For those not in the medical field, the Diagnostic and Statistical Manual of Mental Disorders, 5th Edition (DSM-5), is currently the gold standard for diagnosing mental health disorders. In other words, if you want to know if you have a mental disorder, the DSM-5 is where you go to find out.
Published by the APA (American Psychiatric Association), it contains a comprehensive list of all mental disorders recognized by the APA. Each disorder includes a set of criteria that must be met for a person to be diagnosed with that disorder.
In March 2022, the APA released the latest version of the DSM (the DSM-5), which included major changes from the previous versions (the DSM-IV). One of the most significant changes was autism spectrum disorder (ASD) diagnosis.
The new ASD diagnostic criteria are now included in the DSM-5. The changes to the ASD diagnosis were based on a review of the latest scientific evidence, which showed a need to revamp how ASD was diagnosed. The new ASD diagnostic criteria are much more specific than the previous ones and are divided into two main categories: social communication deficits and restrictive/repetitive behaviors. Here’s a closer look at the new ASD diagnostic criteria 299.00 (F84.0) :
A . Persistent deficits in social communication and social interaction across multiple contexts, as manifested by the following, currently or by history (examples are illustrative, not exhaustive; see text):
- Difficulty in the interchange of social-emotional reactions (for example, difficulty sharing emotions with others). In other words, A child with ASD may have trouble understanding how someone else is feeling and responding appropriately.
- Difficulty with nonverbal communicative behaviors used for social interaction (for example, eye-to-eye gaze, facial expressions, body postures, and gestures). A child with ASD may avoid eye contact, have difficulty understanding facial expressions or body language, and communicate without gestures.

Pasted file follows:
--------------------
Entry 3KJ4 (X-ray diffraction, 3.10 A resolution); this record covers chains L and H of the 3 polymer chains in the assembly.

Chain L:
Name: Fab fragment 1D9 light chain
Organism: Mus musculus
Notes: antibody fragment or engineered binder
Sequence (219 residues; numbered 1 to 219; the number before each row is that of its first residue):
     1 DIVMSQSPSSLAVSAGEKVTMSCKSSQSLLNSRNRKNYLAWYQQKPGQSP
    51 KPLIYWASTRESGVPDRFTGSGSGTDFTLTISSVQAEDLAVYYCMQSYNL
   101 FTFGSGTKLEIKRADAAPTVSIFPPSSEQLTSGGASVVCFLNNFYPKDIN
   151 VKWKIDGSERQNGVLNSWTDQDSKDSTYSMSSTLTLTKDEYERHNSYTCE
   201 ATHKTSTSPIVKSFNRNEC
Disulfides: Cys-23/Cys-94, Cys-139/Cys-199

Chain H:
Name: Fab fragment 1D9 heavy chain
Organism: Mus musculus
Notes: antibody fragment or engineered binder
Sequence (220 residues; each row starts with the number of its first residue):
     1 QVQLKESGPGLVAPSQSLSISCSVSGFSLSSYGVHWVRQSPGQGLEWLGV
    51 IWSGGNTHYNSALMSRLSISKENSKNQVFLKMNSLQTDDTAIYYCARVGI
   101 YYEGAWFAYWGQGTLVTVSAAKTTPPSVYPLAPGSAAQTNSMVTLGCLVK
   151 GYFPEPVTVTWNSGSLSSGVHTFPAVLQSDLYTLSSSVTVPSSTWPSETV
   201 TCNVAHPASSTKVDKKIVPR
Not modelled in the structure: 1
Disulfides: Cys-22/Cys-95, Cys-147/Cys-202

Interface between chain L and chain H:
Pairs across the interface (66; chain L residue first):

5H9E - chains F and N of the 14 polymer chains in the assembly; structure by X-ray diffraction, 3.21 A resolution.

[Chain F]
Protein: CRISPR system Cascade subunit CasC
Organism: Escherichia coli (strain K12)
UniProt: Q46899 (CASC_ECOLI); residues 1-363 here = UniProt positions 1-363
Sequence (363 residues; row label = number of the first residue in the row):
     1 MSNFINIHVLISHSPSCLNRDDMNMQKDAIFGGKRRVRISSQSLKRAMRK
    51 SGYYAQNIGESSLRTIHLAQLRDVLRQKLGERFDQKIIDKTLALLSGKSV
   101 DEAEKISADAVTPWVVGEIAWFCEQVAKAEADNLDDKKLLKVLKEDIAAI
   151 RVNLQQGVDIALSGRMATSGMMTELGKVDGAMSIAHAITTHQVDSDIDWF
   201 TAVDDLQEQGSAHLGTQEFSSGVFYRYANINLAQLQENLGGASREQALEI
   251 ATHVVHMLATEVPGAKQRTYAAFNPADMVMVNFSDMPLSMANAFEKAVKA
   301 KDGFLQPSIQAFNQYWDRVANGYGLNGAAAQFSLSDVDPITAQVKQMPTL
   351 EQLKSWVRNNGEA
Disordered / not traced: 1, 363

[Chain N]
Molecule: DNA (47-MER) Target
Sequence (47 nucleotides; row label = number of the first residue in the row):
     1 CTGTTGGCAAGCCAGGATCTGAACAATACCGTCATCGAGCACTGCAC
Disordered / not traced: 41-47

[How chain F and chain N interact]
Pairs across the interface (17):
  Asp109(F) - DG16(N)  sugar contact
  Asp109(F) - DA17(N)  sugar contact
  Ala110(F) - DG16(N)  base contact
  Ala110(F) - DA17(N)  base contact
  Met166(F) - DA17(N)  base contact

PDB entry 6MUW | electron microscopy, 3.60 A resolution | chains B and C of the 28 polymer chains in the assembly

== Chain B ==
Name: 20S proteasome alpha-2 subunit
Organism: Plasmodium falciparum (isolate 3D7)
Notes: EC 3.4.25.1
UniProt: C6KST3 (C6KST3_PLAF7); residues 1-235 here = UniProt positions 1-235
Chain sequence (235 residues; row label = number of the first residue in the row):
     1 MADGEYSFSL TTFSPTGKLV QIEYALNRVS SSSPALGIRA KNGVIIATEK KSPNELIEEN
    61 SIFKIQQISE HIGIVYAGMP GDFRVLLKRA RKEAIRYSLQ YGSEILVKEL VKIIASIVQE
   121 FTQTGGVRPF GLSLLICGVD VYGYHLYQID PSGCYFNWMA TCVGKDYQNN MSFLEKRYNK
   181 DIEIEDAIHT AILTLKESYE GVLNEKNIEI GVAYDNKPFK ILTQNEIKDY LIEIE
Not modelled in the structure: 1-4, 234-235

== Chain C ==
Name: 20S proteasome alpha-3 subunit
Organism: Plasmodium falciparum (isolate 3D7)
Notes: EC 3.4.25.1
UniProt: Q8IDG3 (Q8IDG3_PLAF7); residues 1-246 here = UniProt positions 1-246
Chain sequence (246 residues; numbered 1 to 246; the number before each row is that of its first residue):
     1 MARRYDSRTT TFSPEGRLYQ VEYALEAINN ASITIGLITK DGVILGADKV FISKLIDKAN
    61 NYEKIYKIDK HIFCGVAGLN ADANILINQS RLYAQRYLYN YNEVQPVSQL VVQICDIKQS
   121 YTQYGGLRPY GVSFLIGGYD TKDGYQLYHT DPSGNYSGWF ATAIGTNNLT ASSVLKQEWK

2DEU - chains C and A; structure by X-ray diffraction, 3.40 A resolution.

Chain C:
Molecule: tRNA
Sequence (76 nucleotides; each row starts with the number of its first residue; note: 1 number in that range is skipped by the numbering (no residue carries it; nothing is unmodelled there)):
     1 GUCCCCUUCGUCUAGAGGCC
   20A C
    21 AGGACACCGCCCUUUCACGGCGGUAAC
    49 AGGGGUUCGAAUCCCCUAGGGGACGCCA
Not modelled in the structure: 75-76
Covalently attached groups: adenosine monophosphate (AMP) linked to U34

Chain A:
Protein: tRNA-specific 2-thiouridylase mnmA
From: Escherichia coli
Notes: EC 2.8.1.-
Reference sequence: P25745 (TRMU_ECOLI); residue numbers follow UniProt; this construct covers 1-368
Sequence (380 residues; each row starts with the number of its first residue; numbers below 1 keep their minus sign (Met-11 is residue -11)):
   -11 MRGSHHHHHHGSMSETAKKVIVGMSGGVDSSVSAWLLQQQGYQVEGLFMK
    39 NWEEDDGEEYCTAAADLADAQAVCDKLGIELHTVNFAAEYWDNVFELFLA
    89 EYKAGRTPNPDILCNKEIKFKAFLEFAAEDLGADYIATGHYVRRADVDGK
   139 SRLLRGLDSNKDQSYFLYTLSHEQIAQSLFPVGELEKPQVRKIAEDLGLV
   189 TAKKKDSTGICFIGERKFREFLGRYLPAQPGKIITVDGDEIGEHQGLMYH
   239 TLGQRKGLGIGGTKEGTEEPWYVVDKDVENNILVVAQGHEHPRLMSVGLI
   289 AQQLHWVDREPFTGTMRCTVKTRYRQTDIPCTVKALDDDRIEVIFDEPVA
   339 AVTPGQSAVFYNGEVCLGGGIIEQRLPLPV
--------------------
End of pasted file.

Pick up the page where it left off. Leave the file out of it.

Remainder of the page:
- Deficits in developing, maintaining, and understanding relationships (for example, difficulties making friends or acting appropriately with peers). A child with ASD may have trouble initiating and maintaining friendships or seem aloof and uninterested in others.
Specify Severity. In other words, how severe is the condition as regards social communication and restrictive behavior?
Mild (needs support): The individual has social communication deficits that result in noticeable impairments, but they do not prevent the individual from achieving their goals. Repetitive/restrictive behaviors and interests are present but do not significantly interfere with daily life and activities.
Moderate (needs substantial support): The individual has social communication deficits that result in more than minimal impairments and prevent the individual from achieving some of their goals. Repetitive/restrictive behaviors and interests also cause significant interference with daily life and activities.
Severe (needs very substantial support): The individual has social communication deficits that result in extreme impairments and prevent the individual from achieving any of their goals. Repetitive/restrictive behaviors and interests are also present and cause complete interference with daily life and activities.
This is a quick overview of the new ASD diagnostic criteria. If you think your child may have ASD, it’s important to talk to a qualified professional who can give you a complete evaluation.